JEFFERSON CITY Mo.
A lawsuit by student loan holders seeks to block Gov. Matt Blunt’s $350 million plan to finance college construction projects by taking money from the state’s student loan authority.
The lawsuit against the Missouri Higher Education Loan Authority claims the agency is violating both its state-mandated mission and its fiduciary duty to students by allowing its money to go buildings instead of better deals for its borrowers.
The lawsuit asks a Cole County judge to issue an injunction barring the loan agency and its board of directors from financing the building plan and to declare it illegal. A law authorizing the deal is set to take effect Aug. 28.
The loan agency has sold off hundreds of millions of dollars worth of loans made to non-Missourians in anticipation of transferring money to the state. So far, it has just been stockpiling that money.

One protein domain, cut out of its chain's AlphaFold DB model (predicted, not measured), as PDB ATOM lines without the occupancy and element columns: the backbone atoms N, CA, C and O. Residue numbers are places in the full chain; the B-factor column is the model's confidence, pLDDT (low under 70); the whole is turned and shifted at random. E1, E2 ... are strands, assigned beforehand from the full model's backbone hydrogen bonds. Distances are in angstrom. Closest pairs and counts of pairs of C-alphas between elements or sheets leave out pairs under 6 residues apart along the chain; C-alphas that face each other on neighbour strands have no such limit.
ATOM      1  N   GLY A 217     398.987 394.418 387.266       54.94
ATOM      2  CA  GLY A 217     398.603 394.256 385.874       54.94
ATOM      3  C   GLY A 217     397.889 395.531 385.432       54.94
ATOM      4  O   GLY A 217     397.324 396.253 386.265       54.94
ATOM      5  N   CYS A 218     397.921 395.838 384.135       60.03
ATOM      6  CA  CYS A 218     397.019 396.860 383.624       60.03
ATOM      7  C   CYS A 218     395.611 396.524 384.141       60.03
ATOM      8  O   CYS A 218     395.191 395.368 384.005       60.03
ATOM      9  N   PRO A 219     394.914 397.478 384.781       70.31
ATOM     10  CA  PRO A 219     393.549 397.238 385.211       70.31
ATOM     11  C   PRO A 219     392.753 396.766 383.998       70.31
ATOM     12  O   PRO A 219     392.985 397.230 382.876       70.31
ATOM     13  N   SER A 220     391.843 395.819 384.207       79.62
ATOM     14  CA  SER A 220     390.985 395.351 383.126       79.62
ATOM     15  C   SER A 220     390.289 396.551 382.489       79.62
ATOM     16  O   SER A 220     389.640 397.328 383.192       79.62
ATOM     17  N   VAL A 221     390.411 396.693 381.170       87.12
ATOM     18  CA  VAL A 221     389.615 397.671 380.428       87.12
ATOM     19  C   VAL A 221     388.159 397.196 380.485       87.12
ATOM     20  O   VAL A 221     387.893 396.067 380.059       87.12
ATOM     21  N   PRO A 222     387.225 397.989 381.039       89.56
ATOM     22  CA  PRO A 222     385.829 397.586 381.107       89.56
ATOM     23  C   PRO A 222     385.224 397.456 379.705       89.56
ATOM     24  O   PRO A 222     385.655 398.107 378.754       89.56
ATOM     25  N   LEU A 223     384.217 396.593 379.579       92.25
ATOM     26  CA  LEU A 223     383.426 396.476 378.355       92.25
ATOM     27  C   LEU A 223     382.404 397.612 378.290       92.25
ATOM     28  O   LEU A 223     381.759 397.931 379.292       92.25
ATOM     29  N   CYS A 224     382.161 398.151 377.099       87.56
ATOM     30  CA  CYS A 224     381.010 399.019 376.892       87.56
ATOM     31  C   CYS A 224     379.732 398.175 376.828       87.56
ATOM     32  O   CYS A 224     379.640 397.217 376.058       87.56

Blunt has lauded the conversion of student loan profits into bricks and mortar as part of “a historic higher education plan” that also expands student scholarships and imposes limits on university tuition increases. The lawsuit does not challenge tuition caps or scholarships, which are to be funded with general state tax revenues.
It describes the building plan as an “improper raid on the MOHELA coffers in an illegal and misguided scheme to shift funds to a program that is contrary to the fundamental purposes for which MOHELA was originally constituted.”
The agency was created under a 1981 state law to help ensure college students have access to loans. A bill signed into law this year by Blunt would expand its mission to include the financing of the building projects.
But the lawsuit says that amounts to a diversion of money, accumulated over the past 26 years, that should have gone to Missouri students in the form of lower interest rates and loan forgiveness programs.
The plaintiffs in the lawsuit, which seeks class-action status, are MOHELA borrowers Michael McGennis and Aaron Izadi-Moghadam, both of Columbia. Among the attorneys filing the lawsuit on their behalf is John Lichtenegger, a former curator for the University of Missouri.
– Associated Press
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